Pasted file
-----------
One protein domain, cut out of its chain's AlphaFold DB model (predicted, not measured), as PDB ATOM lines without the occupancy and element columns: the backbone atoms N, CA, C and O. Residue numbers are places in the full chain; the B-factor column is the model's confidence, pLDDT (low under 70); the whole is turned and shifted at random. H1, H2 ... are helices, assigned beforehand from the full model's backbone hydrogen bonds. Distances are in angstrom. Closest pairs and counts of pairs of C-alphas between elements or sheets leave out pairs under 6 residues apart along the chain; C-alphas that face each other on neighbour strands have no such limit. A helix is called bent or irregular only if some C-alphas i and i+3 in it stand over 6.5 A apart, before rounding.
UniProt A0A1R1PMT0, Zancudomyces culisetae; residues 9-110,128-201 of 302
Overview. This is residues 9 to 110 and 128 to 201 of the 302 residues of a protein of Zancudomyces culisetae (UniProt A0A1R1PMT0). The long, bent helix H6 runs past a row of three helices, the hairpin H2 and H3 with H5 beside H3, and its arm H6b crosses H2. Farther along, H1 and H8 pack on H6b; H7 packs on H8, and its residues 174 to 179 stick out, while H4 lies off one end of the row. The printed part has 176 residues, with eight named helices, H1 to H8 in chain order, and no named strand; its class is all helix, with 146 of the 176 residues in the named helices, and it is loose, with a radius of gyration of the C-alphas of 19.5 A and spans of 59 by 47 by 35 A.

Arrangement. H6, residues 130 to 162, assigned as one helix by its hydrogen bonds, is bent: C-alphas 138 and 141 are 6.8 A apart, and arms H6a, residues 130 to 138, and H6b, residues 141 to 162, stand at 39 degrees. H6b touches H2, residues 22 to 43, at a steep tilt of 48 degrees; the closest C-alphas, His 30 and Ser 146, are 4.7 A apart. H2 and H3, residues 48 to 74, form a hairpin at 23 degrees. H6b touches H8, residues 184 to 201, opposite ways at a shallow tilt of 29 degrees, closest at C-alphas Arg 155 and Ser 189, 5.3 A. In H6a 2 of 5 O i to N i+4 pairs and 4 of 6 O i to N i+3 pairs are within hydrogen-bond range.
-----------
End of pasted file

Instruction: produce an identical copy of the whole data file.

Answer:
One protein domain, cut out of its chain's AlphaFold DB model (predicted, not measured), as PDB ATOM lines without the occupancy and element columns: the backbone atoms N, CA, C and O. Residue numbers are places in the full chain; the B-factor column is the model's confidence, pLDDT (low under 70); the whole is turned and shifted at random. H1, H2 ... are helices, assigned beforehand from the full model's backbone hydrogen bonds. Distances are in angstrom. Closest pairs and counts of pairs of C-alphas between elements or sheets leave out pairs under 6 residues apart along the chain; C-alphas that face each other on neighbour strands have no such limit. A helix is called bent or irregular only if some C-alphas i and i+3 in it stand over 6.5 A apart, before rounding.
UniProt A0A1R1PMT0, Zancudomyces culisetae; residues 9-110,128-201 of 302
Overview. This is residues 9 to 110 and 128 to 201 of the 302 residues of a protein of Zancudomyces culisetae (UniProt A0A1R1PMT0). The long, bent helix H6 runs past a row of three helices, the hairpin H2 and H3 with H5 beside H3, and its arm H6b crosses H2. Farther along, H1 and H8 pack on H6b; H7 packs on H8, and its residues 174 to 179 stick out, while H4 lies off one end of the row. The printed part has 176 residues, with eight named helices, H1 to H8 in chain order, and no named strand; its class is all helix, with 146 of the 176 residues in the named helices, and it is loose, with a radius of gyration of the C-alphas of 19.5 A and spans of 59 by 47 by 35 A.

Arrangement. H6, residues 130 to 162, assigned as one helix by its hydrogen bonds, is bent: C-alphas 138 and 141 are 6.8 A apart, and arms H6a, residues 130 to 138, and H6b, residues 141 to 162, stand at 39 degrees. H6b touches H2, residues 22 to 43, at a steep tilt of 48 degrees; the closest C-alphas, His 30 and Ser 146, are 4.7 A apart. H2 and H3, residues 48 to 74, form a hairpin at 23 degrees. H6b touches H8, residues 184 to 201, opposite ways at a shallow tilt of 29 degrees, closest at C-alphas Arg 155 and Ser 189, 5.3 A. In H6a 2 of 5 O i to N i+4 pairs and 4 of 6 O i to N i+3 pairs are within hydrogen-bond range.